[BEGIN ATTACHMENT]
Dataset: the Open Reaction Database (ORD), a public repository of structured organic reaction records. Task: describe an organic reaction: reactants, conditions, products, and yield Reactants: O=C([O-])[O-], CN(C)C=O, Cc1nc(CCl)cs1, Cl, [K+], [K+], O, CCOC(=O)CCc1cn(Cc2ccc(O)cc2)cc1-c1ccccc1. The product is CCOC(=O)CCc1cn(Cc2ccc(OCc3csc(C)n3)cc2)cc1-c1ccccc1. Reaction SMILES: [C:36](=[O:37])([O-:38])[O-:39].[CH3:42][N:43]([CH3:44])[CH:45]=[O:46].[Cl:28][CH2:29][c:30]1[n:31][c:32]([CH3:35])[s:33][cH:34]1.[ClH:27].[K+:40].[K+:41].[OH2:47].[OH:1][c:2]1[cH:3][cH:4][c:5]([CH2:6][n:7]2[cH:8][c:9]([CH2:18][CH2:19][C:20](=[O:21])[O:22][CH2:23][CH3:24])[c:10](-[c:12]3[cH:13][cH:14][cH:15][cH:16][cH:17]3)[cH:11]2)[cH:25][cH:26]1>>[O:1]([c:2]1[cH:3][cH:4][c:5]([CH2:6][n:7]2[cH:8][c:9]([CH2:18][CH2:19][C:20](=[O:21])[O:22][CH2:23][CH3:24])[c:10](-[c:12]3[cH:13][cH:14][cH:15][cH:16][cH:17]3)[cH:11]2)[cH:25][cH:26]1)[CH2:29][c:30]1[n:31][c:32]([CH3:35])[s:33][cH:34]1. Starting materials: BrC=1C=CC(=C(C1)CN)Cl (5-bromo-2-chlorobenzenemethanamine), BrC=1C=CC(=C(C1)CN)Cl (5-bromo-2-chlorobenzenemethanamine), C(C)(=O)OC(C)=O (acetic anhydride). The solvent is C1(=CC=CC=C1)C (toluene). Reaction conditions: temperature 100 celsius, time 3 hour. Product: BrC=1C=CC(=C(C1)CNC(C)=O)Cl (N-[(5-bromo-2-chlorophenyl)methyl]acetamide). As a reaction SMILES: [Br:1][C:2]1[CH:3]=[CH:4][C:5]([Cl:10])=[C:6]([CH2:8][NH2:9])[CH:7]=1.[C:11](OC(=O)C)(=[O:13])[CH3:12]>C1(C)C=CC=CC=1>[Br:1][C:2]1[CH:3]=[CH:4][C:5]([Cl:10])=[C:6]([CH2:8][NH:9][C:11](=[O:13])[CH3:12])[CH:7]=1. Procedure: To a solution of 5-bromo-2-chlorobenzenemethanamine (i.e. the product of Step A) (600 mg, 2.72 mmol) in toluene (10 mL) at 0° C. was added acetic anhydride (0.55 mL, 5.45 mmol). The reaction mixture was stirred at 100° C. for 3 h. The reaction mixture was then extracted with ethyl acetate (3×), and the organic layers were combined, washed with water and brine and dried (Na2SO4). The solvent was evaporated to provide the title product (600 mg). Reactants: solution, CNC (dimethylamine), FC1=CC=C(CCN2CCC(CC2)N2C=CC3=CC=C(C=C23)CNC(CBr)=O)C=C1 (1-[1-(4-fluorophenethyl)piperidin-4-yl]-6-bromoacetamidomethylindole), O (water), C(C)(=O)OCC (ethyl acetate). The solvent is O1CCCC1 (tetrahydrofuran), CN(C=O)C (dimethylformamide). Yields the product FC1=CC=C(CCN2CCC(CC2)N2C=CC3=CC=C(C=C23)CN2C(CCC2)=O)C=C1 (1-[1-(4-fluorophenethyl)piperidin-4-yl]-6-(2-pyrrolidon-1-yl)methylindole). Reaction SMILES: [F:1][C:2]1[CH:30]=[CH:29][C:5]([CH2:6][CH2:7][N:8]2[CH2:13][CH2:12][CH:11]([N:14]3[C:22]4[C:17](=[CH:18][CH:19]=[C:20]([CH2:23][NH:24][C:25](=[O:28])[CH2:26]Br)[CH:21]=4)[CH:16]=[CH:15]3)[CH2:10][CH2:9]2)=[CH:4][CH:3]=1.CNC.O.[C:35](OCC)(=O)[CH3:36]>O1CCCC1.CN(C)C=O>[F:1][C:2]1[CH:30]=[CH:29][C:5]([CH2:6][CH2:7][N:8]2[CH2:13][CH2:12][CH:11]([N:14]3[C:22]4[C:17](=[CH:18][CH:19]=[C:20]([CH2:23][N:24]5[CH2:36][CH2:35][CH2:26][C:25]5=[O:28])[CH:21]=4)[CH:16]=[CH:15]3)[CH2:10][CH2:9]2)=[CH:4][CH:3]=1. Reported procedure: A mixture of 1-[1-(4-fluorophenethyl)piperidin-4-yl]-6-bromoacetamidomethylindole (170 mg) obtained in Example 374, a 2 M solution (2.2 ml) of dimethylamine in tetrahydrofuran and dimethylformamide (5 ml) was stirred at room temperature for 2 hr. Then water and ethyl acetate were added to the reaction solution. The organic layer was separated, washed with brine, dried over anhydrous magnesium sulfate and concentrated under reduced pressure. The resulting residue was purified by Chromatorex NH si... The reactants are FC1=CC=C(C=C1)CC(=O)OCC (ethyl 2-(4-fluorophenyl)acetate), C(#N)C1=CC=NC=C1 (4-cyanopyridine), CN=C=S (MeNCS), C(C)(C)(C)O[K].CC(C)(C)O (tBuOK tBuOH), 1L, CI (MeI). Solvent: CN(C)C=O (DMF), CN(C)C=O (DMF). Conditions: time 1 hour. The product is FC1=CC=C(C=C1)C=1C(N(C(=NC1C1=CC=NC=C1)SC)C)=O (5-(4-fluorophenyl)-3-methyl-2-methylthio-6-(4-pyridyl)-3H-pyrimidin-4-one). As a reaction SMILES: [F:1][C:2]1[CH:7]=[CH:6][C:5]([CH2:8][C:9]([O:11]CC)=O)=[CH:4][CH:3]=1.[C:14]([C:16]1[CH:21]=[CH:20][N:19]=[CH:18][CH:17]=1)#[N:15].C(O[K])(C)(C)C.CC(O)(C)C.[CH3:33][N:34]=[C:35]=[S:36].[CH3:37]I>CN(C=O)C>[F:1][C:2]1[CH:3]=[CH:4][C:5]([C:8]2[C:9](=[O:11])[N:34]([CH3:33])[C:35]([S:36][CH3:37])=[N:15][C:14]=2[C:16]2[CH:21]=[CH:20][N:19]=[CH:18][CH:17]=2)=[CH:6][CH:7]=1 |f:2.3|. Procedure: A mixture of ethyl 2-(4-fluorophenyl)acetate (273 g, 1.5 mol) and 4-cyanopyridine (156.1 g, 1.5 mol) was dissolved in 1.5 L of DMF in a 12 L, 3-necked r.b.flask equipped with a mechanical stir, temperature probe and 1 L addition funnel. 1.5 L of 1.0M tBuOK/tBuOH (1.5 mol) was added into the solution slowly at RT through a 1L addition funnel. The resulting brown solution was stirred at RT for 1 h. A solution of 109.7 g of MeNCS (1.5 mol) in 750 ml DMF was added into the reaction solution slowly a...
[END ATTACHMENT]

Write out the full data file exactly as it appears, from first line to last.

Dataset: the Open Reaction Database (ORD), a public repository of structured organic reaction records. Task: describe an organic reaction: reactants, conditions, products, and yield Reactants: O=C([O-])[O-], CN(C)C=O, Cc1nc(CCl)cs1, Cl, [K+], [K+], O, CCOC(=O)CCc1cn(Cc2ccc(O)cc2)cc1-c1ccccc1. The product is CCOC(=O)CCc1cn(Cc2ccc(OCc3csc(C)n3)cc2)cc1-c1ccccc1. Reaction SMILES: [C:36](=[O:37])([O-:38])[O-:39].[CH3:42][N:43]([CH3:44])[CH:45]=[O:46].[Cl:28][CH2:29][c:30]1[n:31][c:32]([CH3:35])[s:33][cH:34]1.[ClH:27].[K+:40].[K+:41].[OH2:47].[OH:1][c:2]1[cH:3][cH:4][c:5]([CH2:6][n:7]2[cH:8][c:9]([CH2:18][CH2:19][C:20](=[O:21])[O:22][CH2:23][CH3:24])[c:10](-[c:12]3[cH:13][cH:14][cH:15][cH:16][cH:17]3)[cH:11]2)[cH:25][cH:26]1>>[O:1]([c:2]1[cH:3][cH:4][c:5]([CH2:6][n:7]2[cH:8][c:9]([CH2:18][CH2:19][C:20](=[O:21])[O:22][CH2:23][CH3:24])[c:10](-[c:12]3[cH:13][cH:14][cH:15][cH:16][cH:17]3)[cH:11]2)[cH:25][cH:26]1)[CH2:29][c:30]1[n:31][c:32]([CH3:35])[s:33][cH:34]1. Starting materials: BrC=1C=CC(=C(C1)CN)Cl (5-bromo-2-chlorobenzenemethanamine), BrC=1C=CC(=C(C1)CN)Cl (5-bromo-2-chlorobenzenemethanamine), C(C)(=O)OC(C)=O (acetic anhydride). The solvent is C1(=CC=CC=C1)C (toluene). Reaction conditions: temperature 100 celsius, time 3 hour. Product: BrC=1C=CC(=C(C1)CNC(C)=O)Cl (N-[(5-bromo-2-chlorophenyl)methyl]acetamide). As a reaction SMILES: [Br:1][C:2]1[CH:3]=[CH:4][C:5]([Cl:10])=[C:6]([CH2:8][NH2:9])[CH:7]=1.[C:11](OC(=O)C)(=[O:13])[CH3:12]>C1(C)C=CC=CC=1>[Br:1][C:2]1[CH:3]=[CH:4][C:5]([Cl:10])=[C:6]([CH2:8][NH:9][C:11](=[O:13])[CH3:12])[CH:7]=1. Procedure: To a solution of 5-bromo-2-chlorobenzenemethanamine (i.e. the product of Step A) (600 mg, 2.72 mmol) in toluene (10 mL) at 0° C. was added acetic anhydride (0.55 mL, 5.45 mmol). The reaction mixture was stirred at 100° C. for 3 h. The reaction mixture was then extracted with ethyl acetate (3×), and the organic layers were combined, washed with water and brine and dried (Na2SO4). The solvent was evaporated to provide the title product (600 mg). Reactants: solution, CNC (dimethylamine), FC1=CC=C(CCN2CCC(CC2)N2C=CC3=CC=C(C=C23)CNC(CBr)=O)C=C1 (1-[1-(4-fluorophenethyl)piperidin-4-yl]-6-bromoacetamidomethylindole), O (water), C(C)(=O)OCC (ethyl acetate). The solvent is O1CCCC1 (tetrahydrofuran), CN(C=O)C (dimethylformamide). Yields the product FC1=CC=C(CCN2CCC(CC2)N2C=CC3=CC=C(C=C23)CN2C(CCC2)=O)C=C1 (1-[1-(4-fluorophenethyl)piperidin-4-yl]-6-(2-pyrrolidon-1-yl)methylindole). Reaction SMILES: [F:1][C:2]1[CH:30]=[CH:29][C:5]([CH2:6][CH2:7][N:8]2[CH2:13][CH2:12][CH:11]([N:14]3[C:22]4[C:17](=[CH:18][CH:19]=[C:20]([CH2:23][NH:24][C:25](=[O:28])[CH2:26]Br)[CH:21]=4)[CH:16]=[CH:15]3)[CH2:10][CH2:9]2)=[CH:4][CH:3]=1.CNC.O.[C:35](OCC)(=O)[CH3:36]>O1CCCC1.CN(C)C=O>[F:1][C:2]1[CH:30]=[CH:29][C:5]([CH2:6][CH2:7][N:8]2[CH2:13][CH2:12][CH:11]([N:14]3[C:22]4[C:17](=[CH:18][CH:19]=[C:20]([CH2:23][N:24]5[CH2:36][CH2:35][CH2:26][C:25]5=[O:28])[CH:21]=4)[CH:16]=[CH:15]3)[CH2:10][CH2:9]2)=[CH:4][CH:3]=1. Reported procedure: A mixture of 1-[1-(4-fluorophenethyl)piperidin-4-yl]-6-bromoacetamidomethylindole (170 mg) obtained in Example 374, a 2 M solution (2.2 ml) of dimethylamine in tetrahydrofuran and dimethylformamide (5 ml) was stirred at room temperature for 2 hr. Then water and ethyl acetate were added to the reaction solution. The organic layer was separated, washed with brine, dried over anhydrous magnesium sulfate and concentrated under reduced pressure. The resulting residue was purified by Chromatorex NH si... The reactants are FC1=CC=C(C=C1)CC(=O)OCC (ethyl 2-(4-fluorophenyl)acetate), C(#N)C1=CC=NC=C1 (4-cyanopyridine), CN=C=S (MeNCS), C(C)(C)(C)O[K].CC(C)(C)O (tBuOK tBuOH), 1L, CI (MeI). Solvent: CN(C)C=O (DMF), CN(C)C=O (DMF). Conditions: time 1 hour. The product is FC1=CC=C(C=C1)C=1C(N(C(=NC1C1=CC=NC=C1)SC)C)=O (5-(4-fluorophenyl)-3-methyl-2-methylthio-6-(4-pyridyl)-3H-pyrimidin-4-one). As a reaction SMILES: [F:1][C:2]1[CH:7]=[CH:6][C:5]([CH2:8][C:9]([O:11]CC)=O)=[CH:4][CH:3]=1.[C:14]([C:16]1[CH:21]=[CH:20][N:19]=[CH:18][CH:17]=1)#[N:15].C(O[K])(C)(C)C.CC(O)(C)C.[CH3:33][N:34]=[C:35]=[S:36].[CH3:37]I>CN(C=O)C>[F:1][C:2]1[CH:3]=[CH:4][C:5]([C:8]2[C:9](=[O:11])[N:34]([CH3:33])[C:35]([S:36][CH3:37])=[N:15][C:14]=2[C:16]2[CH:21]=[CH:20][N:19]=[CH:18][CH:17]=2)=[CH:6][CH:7]=1 |f:2.3|. Procedure: A mixture of ethyl 2-(4-fluorophenyl)acetate (273 g, 1.5 mol) and 4-cyanopyridine (156.1 g, 1.5 mol) was dissolved in 1.5 L of DMF in a 12 L, 3-necked r.b.flask equipped with a mechanical stir, temperature probe and 1 L addition funnel. 1.5 L of 1.0M tBuOK/tBuOH (1.5 mol) was added into the solution slowly at RT through a 1L addition funnel. The resulting brown solution was stirred at RT for 1 h. A solution of 109.7 g of MeNCS (1.5 mol) in 750 ml DMF was added into the reaction solution slowly a...